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The Administrator’s Role in Cybersecurity

The views expressed are those of the author and do not necessarily reflect the views of ASPA as an organization.

By Ygnacio Flores, Tracy Rickman, and Don Mason
May 8, 2020 

Cybersecurity has grown from a neologism, as it was just a couple of decades ago, to becoming a primary concern for governments and businesses alike. The use of viruses has also evolved from the realm of academic use, like with the Morris virus in 1988, to being weaponized by nation states, like with the development of the Stuxnet virus revealed in 2010. From a global perspective, the costs of cybersecurity frame just how important it is. With $106 billion spent on cybersecurity technology and a 67% increase in cyberthreats, along with the average cost of a cyberattack being $13 million, this topic mandates personal involvement from the most senior administrators in the organization.

Administrators in the C-suites, especially the CEO, can no longer expect an IT person in the basement to handle all the cybersecurity requirements for an organization. Administrators must be as actively engaged in cybersecurity as they are in fiscal and personnel management. This means administrators must educate themselves in the many facets of cybersecurity that exist in both the cyber and physical realms of their ecosystems.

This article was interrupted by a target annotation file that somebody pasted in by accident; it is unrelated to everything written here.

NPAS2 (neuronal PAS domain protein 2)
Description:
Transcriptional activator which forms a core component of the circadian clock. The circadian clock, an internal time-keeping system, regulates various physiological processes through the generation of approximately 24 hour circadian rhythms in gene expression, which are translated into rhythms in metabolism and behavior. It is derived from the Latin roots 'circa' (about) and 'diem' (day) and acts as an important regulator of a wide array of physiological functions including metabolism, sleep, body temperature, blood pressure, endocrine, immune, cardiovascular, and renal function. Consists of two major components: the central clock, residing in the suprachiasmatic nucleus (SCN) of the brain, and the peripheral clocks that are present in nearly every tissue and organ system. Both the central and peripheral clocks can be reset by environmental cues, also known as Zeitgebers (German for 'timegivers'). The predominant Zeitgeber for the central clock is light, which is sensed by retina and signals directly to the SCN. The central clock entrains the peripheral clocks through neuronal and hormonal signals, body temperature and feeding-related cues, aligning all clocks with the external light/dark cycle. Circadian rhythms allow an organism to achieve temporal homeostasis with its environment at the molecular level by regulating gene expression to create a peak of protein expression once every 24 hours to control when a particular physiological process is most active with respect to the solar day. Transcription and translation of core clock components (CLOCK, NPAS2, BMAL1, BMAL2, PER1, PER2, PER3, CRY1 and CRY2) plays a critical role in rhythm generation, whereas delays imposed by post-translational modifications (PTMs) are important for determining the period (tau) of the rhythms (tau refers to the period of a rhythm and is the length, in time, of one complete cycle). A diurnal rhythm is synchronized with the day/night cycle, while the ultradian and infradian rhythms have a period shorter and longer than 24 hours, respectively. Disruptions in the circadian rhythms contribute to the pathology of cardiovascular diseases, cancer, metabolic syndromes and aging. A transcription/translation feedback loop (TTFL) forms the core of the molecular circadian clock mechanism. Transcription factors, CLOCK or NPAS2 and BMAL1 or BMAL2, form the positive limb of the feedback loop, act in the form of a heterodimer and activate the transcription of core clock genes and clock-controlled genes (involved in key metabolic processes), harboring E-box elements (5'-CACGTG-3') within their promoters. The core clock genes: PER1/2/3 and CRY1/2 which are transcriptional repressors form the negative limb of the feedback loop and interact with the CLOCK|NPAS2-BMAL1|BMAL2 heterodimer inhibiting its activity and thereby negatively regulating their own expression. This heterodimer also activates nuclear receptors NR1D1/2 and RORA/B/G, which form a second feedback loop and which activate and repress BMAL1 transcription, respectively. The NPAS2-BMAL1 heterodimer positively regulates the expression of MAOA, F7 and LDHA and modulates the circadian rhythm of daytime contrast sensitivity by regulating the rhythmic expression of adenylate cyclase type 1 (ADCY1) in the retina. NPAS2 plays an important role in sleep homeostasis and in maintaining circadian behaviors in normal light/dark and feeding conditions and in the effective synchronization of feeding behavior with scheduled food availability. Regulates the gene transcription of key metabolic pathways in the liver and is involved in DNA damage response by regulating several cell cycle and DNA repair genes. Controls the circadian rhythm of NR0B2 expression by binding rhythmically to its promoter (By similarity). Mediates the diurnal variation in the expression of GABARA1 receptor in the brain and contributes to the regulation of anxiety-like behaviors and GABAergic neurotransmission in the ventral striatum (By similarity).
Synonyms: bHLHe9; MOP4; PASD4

While many functions and capabilities of cybersecurity are outsourced, the administrator nevertheless maintains responsibility and accountability for the security of his or her organization and the security of the data he or she oversees. This includes the trustworthiness of all devices that are or have the capability to connect to your network through the internet of things (IoT). Equally important, vendors must be vetted to ensure their product fits your needs and not that of the vendor.